There are two main differences between a collateral charge mortgage and a standard (traditional) charge mortgage.
- A collateral charge is re-advanceable — The borrower can request to borrow additional funds for projects other than the purchase of the property, without incurring legal fees as you would with a refinance. However, additional funds are not automatically granted. The borrower must first re-qualify based on applicable credit standards and get approval from the lender. The request for additional funds could be denied if the borrower’s financial situation has changed, for example due to the loss or change of job. The request may also be denied if the value of the property is insufficient to secure the additional funds.
- A standard charge is transferable — If the borrower decides to switch lenders, the borrower may be able to transfer the mortgage to the new lender rather than getting a new mortgage. In the case of a collateral charge mortgage, the new lender may refuse to allow the switch through a transfer. In this case, the borrower will have to get a new mortgage and will therefore need to pay the legal fees associated with its preparation and registration.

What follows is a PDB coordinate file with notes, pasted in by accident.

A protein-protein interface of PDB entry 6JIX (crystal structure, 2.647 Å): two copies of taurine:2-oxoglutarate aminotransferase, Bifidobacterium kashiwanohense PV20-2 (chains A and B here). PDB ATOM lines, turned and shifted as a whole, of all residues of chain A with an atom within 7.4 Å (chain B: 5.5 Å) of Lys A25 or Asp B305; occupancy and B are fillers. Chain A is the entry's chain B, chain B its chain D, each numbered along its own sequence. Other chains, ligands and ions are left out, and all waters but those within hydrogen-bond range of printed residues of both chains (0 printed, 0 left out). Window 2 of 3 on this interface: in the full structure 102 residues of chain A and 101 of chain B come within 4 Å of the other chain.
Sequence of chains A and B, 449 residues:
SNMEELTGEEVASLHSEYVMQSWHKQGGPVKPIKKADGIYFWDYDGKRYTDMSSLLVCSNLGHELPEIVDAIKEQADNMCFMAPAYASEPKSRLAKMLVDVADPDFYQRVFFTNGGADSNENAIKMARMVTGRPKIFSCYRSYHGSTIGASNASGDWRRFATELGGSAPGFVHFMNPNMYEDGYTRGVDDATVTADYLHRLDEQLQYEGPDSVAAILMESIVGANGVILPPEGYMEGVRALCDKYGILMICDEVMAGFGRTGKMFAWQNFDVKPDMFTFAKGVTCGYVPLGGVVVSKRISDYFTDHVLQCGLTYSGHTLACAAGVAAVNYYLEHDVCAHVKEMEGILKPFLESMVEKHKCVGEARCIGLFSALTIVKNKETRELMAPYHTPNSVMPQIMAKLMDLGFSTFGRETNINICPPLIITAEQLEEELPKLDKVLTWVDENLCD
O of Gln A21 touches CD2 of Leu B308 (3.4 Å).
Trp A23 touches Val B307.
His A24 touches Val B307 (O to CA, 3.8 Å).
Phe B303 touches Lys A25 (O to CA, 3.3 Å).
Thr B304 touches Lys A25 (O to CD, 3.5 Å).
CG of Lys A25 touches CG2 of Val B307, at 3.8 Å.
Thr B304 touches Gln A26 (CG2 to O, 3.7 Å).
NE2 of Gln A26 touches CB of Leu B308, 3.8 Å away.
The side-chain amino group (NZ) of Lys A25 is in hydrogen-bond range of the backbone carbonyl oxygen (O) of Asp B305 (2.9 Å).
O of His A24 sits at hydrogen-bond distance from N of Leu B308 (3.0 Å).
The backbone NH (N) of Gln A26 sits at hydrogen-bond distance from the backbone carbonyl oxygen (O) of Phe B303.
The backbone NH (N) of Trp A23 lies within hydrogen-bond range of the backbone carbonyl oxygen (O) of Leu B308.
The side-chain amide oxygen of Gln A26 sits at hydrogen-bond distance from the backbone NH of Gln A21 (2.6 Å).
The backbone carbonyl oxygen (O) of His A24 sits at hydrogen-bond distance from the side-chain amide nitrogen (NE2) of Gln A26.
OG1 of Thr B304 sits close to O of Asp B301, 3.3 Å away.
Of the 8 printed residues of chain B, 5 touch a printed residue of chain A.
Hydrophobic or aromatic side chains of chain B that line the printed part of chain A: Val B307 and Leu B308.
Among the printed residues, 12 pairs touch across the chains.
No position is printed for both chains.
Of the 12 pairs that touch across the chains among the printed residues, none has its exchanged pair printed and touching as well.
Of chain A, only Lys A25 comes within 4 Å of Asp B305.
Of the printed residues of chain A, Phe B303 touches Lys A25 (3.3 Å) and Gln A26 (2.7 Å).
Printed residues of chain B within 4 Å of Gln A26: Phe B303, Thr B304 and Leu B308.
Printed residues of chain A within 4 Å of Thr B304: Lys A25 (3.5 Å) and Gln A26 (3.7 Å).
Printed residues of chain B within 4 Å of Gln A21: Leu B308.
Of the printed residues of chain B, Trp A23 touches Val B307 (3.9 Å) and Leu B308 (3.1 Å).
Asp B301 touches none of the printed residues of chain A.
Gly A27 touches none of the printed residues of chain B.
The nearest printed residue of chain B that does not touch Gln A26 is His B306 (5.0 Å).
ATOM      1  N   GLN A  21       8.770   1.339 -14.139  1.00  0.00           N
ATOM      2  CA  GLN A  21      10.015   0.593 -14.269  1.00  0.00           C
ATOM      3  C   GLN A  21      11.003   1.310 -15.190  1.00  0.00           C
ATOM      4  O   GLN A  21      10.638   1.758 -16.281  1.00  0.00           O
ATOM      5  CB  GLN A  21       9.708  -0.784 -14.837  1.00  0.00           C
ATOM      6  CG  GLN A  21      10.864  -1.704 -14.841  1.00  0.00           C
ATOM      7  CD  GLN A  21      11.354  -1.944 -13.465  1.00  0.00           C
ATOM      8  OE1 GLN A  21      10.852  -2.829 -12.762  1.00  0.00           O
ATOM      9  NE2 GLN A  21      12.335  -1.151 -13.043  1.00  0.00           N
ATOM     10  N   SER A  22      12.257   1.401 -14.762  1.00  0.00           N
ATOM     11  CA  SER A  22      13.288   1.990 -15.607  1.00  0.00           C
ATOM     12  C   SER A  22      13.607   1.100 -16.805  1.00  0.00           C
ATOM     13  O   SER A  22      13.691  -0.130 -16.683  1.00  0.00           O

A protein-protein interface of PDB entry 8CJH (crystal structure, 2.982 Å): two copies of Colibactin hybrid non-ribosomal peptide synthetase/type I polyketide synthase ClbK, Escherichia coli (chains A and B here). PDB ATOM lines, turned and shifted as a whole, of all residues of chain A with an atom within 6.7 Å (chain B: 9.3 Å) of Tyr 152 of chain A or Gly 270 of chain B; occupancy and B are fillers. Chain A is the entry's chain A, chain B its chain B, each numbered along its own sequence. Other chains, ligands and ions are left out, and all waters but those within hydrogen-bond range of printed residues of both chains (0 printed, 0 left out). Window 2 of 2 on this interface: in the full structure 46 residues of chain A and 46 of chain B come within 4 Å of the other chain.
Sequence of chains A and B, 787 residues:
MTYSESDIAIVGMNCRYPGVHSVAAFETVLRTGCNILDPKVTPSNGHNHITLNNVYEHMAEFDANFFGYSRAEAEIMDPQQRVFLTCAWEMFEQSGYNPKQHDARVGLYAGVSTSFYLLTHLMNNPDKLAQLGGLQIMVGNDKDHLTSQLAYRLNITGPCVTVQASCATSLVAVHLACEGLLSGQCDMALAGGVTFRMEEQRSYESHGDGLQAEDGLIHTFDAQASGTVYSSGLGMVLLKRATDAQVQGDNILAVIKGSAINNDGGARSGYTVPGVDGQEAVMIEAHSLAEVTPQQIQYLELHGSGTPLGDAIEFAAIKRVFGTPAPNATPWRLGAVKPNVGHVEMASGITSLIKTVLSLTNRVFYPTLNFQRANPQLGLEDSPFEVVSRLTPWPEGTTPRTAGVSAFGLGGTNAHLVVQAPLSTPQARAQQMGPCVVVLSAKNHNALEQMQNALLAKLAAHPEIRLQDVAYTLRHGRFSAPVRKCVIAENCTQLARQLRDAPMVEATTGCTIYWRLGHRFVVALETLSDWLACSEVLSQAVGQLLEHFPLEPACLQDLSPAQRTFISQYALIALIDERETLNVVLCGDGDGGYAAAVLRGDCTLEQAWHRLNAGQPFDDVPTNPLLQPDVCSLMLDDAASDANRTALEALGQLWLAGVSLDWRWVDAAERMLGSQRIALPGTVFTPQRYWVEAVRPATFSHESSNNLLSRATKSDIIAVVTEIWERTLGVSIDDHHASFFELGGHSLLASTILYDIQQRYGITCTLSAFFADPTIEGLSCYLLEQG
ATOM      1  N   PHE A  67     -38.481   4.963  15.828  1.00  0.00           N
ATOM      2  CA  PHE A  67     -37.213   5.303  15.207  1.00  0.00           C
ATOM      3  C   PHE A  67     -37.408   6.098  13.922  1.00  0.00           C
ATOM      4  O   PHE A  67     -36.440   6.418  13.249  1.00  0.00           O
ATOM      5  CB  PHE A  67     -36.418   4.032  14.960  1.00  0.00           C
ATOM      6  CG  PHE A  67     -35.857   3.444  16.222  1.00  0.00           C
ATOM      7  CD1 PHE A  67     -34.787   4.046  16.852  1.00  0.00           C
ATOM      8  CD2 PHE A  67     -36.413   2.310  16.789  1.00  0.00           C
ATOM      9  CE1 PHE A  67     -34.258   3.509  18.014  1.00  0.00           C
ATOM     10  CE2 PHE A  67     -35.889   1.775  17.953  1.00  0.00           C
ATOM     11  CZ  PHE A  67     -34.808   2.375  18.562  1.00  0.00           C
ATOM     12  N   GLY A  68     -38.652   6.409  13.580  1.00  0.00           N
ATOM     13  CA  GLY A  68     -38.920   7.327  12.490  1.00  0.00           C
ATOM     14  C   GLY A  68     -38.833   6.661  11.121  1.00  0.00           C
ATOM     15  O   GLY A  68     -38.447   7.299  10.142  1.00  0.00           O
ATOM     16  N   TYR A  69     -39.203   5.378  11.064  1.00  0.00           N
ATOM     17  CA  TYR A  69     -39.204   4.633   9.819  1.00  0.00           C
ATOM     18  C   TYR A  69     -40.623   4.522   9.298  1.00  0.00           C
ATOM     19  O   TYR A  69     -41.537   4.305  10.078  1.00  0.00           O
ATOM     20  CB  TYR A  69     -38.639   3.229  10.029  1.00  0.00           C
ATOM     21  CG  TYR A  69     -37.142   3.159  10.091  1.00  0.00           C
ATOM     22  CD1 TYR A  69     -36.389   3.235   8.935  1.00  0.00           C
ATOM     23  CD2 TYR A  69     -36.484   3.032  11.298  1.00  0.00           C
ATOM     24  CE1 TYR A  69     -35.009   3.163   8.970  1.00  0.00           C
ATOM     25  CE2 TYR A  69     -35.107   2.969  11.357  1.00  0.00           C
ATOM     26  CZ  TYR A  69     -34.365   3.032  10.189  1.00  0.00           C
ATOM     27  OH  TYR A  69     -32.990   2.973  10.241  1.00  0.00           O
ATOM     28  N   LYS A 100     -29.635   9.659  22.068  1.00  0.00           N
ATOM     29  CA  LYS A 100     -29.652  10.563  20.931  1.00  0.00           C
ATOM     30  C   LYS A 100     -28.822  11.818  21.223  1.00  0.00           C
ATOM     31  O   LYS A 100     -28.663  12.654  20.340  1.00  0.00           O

Sometimes, collateral charges also allow your lender to do things like change your interest rate, increase your loan amount, and use your available credit to pay down other debts you have secured with that lender (if you default on those debts).
Some lenders will register collateral mortgages for up to 125% of the property value. This could allow you to re-advance a higher amount than you originally borrowed if your property value increases significantly. However, you may have a tough time securing secondary financing for other things by having a larger amount registered. On paper it may appear that you have more debt than you actually do.
If you’re considering a collateral charge, have your mortgage broker fully explain the pros and cons before you jump in.